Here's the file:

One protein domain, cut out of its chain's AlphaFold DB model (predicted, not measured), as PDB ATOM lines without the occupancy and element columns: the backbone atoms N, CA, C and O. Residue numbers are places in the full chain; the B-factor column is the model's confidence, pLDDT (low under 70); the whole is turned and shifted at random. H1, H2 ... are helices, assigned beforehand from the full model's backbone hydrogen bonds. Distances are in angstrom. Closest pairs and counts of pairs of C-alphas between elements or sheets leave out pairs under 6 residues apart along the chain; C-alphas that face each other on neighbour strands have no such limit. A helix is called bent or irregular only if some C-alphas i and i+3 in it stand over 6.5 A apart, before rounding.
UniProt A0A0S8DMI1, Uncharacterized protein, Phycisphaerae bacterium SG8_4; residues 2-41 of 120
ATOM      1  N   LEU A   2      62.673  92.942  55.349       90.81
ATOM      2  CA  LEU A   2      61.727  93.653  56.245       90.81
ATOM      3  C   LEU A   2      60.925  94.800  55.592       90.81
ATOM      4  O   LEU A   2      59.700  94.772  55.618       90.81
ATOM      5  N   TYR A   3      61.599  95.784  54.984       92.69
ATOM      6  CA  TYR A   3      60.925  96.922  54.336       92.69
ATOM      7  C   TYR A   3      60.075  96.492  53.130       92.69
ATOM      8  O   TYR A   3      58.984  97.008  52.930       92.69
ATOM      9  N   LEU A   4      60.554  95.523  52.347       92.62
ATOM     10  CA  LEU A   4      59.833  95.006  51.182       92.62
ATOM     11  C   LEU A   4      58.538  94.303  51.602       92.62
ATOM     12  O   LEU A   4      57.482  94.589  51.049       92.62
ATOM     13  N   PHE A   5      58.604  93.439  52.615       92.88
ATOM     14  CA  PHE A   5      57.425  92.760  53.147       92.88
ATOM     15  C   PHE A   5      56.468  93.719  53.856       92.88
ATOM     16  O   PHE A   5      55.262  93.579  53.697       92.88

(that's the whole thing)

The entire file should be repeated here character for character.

One protein domain, cut out of its chain's AlphaFold DB model (predicted, not measured), as PDB ATOM lines without the occupancy and element columns: the backbone atoms N, CA, C and O. Residue numbers are places in the full chain; the B-factor column is the model's confidence, pLDDT (low under 70); the whole is turned and shifted at random. H1, H2 ... are helices, assigned beforehand from the full model's backbone hydrogen bonds. Distances are in angstrom. Closest pairs and counts of pairs of C-alphas between elements or sheets leave out pairs under 6 residues apart along the chain; C-alphas that face each other on neighbour strands have no such limit. A helix is called bent or irregular only if some C-alphas i and i+3 in it stand over 6.5 A apart, before rounding.
UniProt A0A0S8DMI1, Uncharacterized protein, Phycisphaerae bacterium SG8_4; residues 2-41 of 120
ATOM      1  N   LEU A   2      62.673  92.942  55.349       90.81
ATOM      2  CA  LEU A   2      61.727  93.653  56.245       90.81
ATOM      3  C   LEU A   2      60.925  94.800  55.592       90.81
ATOM      4  O   LEU A   2      59.700  94.772  55.618       90.81
ATOM      5  N   TYR A   3      61.599  95.784  54.984       92.69
ATOM      6  CA  TYR A   3      60.925  96.922  54.336       92.69
ATOM      7  C   TYR A   3      60.075  96.492  53.130       92.69
ATOM      8  O   TYR A   3      58.984  97.008  52.930       92.69
ATOM      9  N   LEU A   4      60.554  95.523  52.347       92.62
ATOM     10  CA  LEU A   4      59.833  95.006  51.182       92.62
ATOM     11  C   LEU A   4      58.538  94.303  51.602       92.62
ATOM     12  O   LEU A   4      57.482  94.589  51.049       92.62
ATOM     13  N   PHE A   5      58.604  93.439  52.615       92.88
ATOM     14  CA  PHE A   5      57.425  92.760  53.147       92.88
ATOM     15  C   PHE A   5      56.468  93.719  53.856       92.88
ATOM     16  O   PHE A   5      55.262  93.579  53.697       92.88